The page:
Linked Questions

1 vote
4 answers

How is vertical speed managed in Airliners? [duplicate]

When an Airplane starts to take off, the Horizontal velocity would generate it the necessary lift, and then Airplane pitches up to further increase the lift. As the Airplane is climbing up, the net ...
AV94's user avatar
  • 119
0 votes
1 answer

FAA's Airplane Flying Handbook says more lift is necessary during a climb. Isn't it the opposite? [duplicate]

"If a climb is started from cruise flight, the airspeed gradually decreases is the airplane enters a stabilized climb attitude. The thrust required to maintain straight-and-leve flight at a given ...
Hitomhi's user avatar
  • 349
0 votes
1 answer

Can I climb with no excess thrust [duplicate]

I've been searching on the internet about this question and all say you are not able to climb with no excess thrust. But I am wondering that if I have no excess thrust, can I still climb in exchange ...
Hitomhi's user avatar
  • 349
0 votes
0 answers

Is more lift needed for a stabilized climb [duplicate]

First, the photo depicts a vector diagram during a climb. L means Lift. Lv means the vertical component of lift. Lh means the horizontal component of lift. T means Thrust. D means drag. W means weight....
Hitomhi's user avatar
  • 349
0 votes
0 answers

Is the Lift required for a steady-state climb and descent equal for the same absolute value of the kinematic climb angle? [duplicate]

Here is my confusion : I found in my lecture script the following equation for the steady-state climb and descent (wings level) ...
Christian Mändle's user avatar
56 votes
12 answers

Why do airplanes lift up their nose to climb?

Is it right that basically an airplane just needs to accelerate to climb? Greater velocity of an airplane leads to greater lift - and since its weight remains constant (or even decreases) - a greater ...
Chris's user avatar
  • 983
5 votes
6 answers

Can a wing generate lift in excess of its aircraft's weight?

"For a plane or bird to fly, its wings must produce enough lift to equal its weight. " I got that excerpt from "". My questions: (1) Can ...
dammy999's user avatar
  • 177
24 votes
3 answers

What prevents a small plane like a Cessna or Piper from flying as high as a jet?

Obviously taking oxygen in consideration. What prevents a small plane from being able to fly at a much higher altitude? I know some business jets can fly up to 40,000 ft. Does it have to do with the ...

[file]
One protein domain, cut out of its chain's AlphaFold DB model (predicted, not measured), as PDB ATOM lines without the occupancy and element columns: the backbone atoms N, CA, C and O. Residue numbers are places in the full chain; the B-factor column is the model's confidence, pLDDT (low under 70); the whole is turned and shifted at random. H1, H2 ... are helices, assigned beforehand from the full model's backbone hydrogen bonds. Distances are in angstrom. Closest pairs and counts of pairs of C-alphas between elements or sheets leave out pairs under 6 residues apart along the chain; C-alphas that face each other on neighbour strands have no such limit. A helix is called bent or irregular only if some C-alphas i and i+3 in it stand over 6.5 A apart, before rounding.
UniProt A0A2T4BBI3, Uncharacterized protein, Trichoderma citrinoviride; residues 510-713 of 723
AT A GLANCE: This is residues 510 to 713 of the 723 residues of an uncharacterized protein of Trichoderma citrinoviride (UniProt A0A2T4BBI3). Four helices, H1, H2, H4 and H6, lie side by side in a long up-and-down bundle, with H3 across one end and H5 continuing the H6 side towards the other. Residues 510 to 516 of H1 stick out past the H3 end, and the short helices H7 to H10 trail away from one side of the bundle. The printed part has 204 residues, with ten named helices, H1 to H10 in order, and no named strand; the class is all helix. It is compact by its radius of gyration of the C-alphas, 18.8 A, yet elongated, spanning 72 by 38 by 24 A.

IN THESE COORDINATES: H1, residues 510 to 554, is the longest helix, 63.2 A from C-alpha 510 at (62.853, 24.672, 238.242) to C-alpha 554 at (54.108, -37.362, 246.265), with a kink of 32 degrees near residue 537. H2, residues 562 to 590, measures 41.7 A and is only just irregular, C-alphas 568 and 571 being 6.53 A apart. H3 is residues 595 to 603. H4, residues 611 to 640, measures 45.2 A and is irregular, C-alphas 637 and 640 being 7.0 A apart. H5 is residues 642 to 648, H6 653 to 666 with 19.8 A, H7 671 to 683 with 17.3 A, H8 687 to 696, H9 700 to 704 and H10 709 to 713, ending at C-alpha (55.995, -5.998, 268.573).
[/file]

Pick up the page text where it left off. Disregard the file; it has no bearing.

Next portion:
Boeing787's user avatar
  • 6,322
32 votes
9 answers

Is excess lift or excess power needed for a climb?

As answered in this question, aircraft need excess power - not excess lift - to climb. This is plausible when the aircraft's thrust vector has a vertical component (its nose and engine points upwards),...
Chris's user avatar
  • 983
14 votes
6 answers

How does an aircraft descend without its nose pointing down?

I have seen many cockpit videos of airplanes landing, and nearly none of them have their nose down for losing altitude. How does this happen? and how does an airplane, such as A320, descend without ...
Mamad's user avatar
  • 854
16 votes
3 answers

Why is this plane struggling to gain altitude?

Here in this video, you can see an airplane trying hard to gain altitude (happens at 1 min 17 secs, original video): Plane Gets Struck By Lightning I am skeptical. Does it actually happen, or is the ...
Auberron's user avatar
  • 1,567
18 votes
4 answers

Airplane longitudinal control: pitch or power?

I recently came across some slides from a flight school teaching, for the initial climb after take-off and for the approach, the strategy of controlling/adjusting RoC/RoD with power Speed with ...
Federico's user avatar
  • 32.4k
18 votes
5 answers

Why is lift larger than thrust? [duplicate]

It's been a while since I tried to read a little about flight mechanics and aerodynamics, but I remember one question I had back then: Is the thrust of a common passenger aircraft (A320, B737) ...
handle's user avatar
  • 189
8 votes
6 answers

Does lift equal weight in level flight?

Does lift equal weight in level flight? Or does it equal weight + down pressure on the tail? Added) Let's say the total weight of the aircraft on the ground was 100,000 lbs, and when it took off and ...
lemonincider's user avatar
  • 7,537
6 votes
4 answers

How can lift be less than thrust that is less than weight? [duplicate]

Physics in schools teaches two contradictory and mutually exclusive things: That the upward lift force on an airplane in flight equal its weight (Lift = Weight = Mass x Gravity). This is based on ...
Nick's user avatar
  • 77

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